Plants as Sources of Natural and Effective Acaricides: Against Ixodes ricinus (Acari: Ixodidae)
- Location: Lindahlsalen, Evolutionary Biology Center, Uppsala University, Norbyvägen 18D, Uppsala
- Doctoral student: Elmhalli, Fawzeia
- About the dissertation
- Organiser: Systematisk biologi
- Contact person: Elmhalli, Fawzeia
I evaluated eight plant species for their toxicity and repellency against nymphs of Ixodes ricinus (Acari: Ixodidae), the most important life cycle stage of tick-borne infection of humans.
Ticks and tick-borne diseases are major health hazards worldwide, with increasing numbers of cases of Lyme disease and tick-borne encephalitis reported yearly. Meanwhile, concerns about the environmental impact and safety of chemical acaricides are driving research into alternative control methods, such as plant-based acaricides. I evaluated eight plant species for their toxicity and repellency against nymphs of Ixodes ricinus (Acari: Ixodidae), the most important life cycle stage of tick-borne infection of humans.
Paper I examines the toxicity of the principal active component of the essential oil (EO) of lemon eucalyptus (Corymbia citriodora), p-menthane-3,8-diol (PMD). At 4 h of exposure time (ET), lethal PMD concentrations for 50% mortality (LC50) were 0.035–0.037 mg/cm² and for 95% mortality (LC95) were 0.095-0.097 mg/cm². For 0.1 mg/cm², lethal times for 50% mortality (LT50) were 2.1-2.8 h and for 95% mortality (LT95) were 3.9-4.2 h. An open filter assay gave the most consistent results of five methods tried. Paper II investigated the toxicity of ylang-ylang oil (YYO) and star anise oil (SAO), two naturally occurring, commercially available and inexpensive EOs. Oils were tested at 0.05, 0.1, 0.2, and 0.4μl/cm², and dead nymphs counted at 30-min intervals up to 5h and then at 24, 48 and 72h. For YYO, an exposure of 4.4h resulted in LC95 for 0.4 μl/cm² and LC50 for 0.2μl/cm². The LT95 was 3h for 0.4 μl YYO/cm² and 4.3 h for 0.2 μl/cm². For SAO, the highest concentration (0.4 μl/cm²) only reached LC50 at 14 h and LT95 was 24h. Thus, YYO is a much stronger acaricide but SAO still showed significant toxicity.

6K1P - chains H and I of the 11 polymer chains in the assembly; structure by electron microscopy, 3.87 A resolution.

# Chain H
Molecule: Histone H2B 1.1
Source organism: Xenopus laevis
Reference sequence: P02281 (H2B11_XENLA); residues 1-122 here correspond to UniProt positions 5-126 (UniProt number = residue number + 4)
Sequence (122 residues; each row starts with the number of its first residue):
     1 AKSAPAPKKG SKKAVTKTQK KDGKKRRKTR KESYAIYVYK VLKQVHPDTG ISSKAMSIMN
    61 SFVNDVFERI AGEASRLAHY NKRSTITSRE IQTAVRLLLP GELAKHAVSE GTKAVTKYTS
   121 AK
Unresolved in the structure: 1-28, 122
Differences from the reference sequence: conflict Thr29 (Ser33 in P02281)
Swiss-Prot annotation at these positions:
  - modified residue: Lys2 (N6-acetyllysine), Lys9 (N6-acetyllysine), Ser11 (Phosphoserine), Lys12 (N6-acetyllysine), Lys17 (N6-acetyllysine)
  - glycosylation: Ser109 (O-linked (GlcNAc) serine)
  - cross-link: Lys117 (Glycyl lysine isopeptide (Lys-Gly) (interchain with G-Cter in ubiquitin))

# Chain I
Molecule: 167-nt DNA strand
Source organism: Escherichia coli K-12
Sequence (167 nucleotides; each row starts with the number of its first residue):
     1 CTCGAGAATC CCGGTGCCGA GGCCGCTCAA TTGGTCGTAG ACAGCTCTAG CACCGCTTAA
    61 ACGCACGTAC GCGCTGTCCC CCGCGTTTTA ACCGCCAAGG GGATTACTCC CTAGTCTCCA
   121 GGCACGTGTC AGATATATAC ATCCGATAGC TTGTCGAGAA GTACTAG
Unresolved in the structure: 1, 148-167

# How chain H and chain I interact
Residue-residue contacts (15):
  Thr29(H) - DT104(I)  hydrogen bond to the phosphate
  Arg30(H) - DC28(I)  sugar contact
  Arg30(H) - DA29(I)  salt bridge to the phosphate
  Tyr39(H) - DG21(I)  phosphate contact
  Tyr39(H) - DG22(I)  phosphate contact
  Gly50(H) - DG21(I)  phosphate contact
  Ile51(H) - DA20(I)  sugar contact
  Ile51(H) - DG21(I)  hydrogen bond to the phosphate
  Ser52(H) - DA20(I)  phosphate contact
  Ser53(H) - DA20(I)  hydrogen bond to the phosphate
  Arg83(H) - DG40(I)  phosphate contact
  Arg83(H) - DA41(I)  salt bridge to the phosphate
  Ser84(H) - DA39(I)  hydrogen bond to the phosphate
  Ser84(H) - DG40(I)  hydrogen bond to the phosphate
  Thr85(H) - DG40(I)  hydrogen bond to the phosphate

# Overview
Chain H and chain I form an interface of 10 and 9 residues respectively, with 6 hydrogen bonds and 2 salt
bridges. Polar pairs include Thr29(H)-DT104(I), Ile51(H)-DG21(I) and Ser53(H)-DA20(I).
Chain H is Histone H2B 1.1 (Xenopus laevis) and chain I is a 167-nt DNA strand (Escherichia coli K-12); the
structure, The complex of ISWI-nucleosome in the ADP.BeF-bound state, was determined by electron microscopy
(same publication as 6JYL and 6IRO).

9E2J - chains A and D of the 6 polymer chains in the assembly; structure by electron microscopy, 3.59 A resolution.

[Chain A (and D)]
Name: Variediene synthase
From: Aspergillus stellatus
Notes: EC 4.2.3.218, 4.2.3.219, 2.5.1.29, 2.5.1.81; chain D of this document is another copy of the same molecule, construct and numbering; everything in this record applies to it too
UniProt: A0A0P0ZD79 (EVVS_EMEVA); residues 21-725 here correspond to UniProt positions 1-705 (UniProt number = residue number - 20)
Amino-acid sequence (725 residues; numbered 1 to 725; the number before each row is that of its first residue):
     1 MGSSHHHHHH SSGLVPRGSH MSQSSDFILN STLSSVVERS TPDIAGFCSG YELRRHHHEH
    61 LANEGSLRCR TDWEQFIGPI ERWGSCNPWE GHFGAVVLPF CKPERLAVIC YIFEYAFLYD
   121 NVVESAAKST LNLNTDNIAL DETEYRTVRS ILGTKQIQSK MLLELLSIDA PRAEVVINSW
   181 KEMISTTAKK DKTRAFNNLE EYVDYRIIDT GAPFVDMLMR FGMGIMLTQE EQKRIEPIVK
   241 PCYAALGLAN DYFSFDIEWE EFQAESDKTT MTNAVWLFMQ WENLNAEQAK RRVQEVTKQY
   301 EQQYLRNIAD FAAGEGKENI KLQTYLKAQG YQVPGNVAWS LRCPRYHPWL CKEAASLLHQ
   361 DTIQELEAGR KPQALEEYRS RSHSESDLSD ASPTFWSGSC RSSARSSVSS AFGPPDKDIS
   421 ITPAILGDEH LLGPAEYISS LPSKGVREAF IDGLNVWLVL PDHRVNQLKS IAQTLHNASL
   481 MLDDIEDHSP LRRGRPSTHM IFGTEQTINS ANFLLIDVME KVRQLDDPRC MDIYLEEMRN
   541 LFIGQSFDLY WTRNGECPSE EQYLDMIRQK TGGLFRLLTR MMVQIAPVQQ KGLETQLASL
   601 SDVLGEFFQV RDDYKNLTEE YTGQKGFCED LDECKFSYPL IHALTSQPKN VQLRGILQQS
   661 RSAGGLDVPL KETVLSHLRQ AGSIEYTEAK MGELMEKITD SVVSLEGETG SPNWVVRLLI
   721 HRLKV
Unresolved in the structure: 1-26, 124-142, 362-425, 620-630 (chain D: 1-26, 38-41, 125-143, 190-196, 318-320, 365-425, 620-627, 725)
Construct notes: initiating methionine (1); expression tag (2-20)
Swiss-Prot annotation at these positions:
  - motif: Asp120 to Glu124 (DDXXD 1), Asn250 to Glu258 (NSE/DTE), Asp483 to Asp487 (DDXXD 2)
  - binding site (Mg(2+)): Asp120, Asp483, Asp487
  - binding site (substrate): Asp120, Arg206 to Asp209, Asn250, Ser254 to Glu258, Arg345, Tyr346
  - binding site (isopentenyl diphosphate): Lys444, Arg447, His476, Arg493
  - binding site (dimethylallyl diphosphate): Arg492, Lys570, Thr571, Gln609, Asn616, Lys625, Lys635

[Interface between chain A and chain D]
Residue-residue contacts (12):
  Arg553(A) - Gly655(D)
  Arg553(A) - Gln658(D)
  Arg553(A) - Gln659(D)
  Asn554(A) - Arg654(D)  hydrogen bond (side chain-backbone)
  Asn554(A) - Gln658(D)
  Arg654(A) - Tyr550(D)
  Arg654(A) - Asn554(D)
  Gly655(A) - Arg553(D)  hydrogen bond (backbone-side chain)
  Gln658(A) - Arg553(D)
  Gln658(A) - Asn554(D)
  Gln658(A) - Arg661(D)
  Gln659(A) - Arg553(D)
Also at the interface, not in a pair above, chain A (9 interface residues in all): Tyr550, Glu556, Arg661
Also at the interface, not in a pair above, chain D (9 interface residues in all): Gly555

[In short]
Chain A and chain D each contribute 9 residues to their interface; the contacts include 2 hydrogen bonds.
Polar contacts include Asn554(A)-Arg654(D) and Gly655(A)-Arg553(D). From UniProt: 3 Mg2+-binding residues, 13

Paper III investigated two plants of traditional medicinal or economic importance in Libya -Salvadora persica, (Miswak) and Rosmarinus officinalis (Libyan Rosemary). EOs were extracted from wild-collected leaves by steam distillation. Oils were tested on I. ricinus nymphs and their chemical composition analysed by GC-MS. R. officinalis EO at 0.5 and 1µl/cm² exhibited 20% and 100% mortality, respectively, after about 5h of ET. The LC50 and LC95 for 1µl/cm² R. officinalis oil were 0.7 and 0.95 µl/cm², respectively. S. persica oil at 1µl/cm² gave 95% repellency up to 1.5h, reducing to 50% at around 5.45 h, but no significant mortality even after 24h ET. GC-MS analysis showed both oils to be rich in the monoterpenes 1,8 cineol, α-pinene and β-pinene with values of 20.8%, 5.9% and 16.8 %, respectively, for S. persica and 24.07%, 13.03% and 2.45%, respectively, for R. officinalis.
Paper IV investigated EOs extracted from leaves of three additional native Libyan plants - Artemisia herba alba (white wormwood), Origanum majorana (oregano) and Juniperus phoenicea (Ar-aar). At 1µl/cm², the LT95 for both A. herba and J. phoenicea EO was 2h versus 72 h for O. majorana oil. GC-MS analyses gave plant specific combinations of the monoterenoids α-pinene, 1,8-cineol, camphor, linalool, terpinene-4-ol, α-terpinol, β-caryophyllene and β-thujanone. EO of A.herba alba contained most of the oxygenated monoterpenes, which all are all known to have insecticidal activity.
Taken together, all the EOs used in this study show a broad spectrum of effects against I. ricinus nymphs, making them good candidates for controlling ticks and, thereby, the diseases they carry.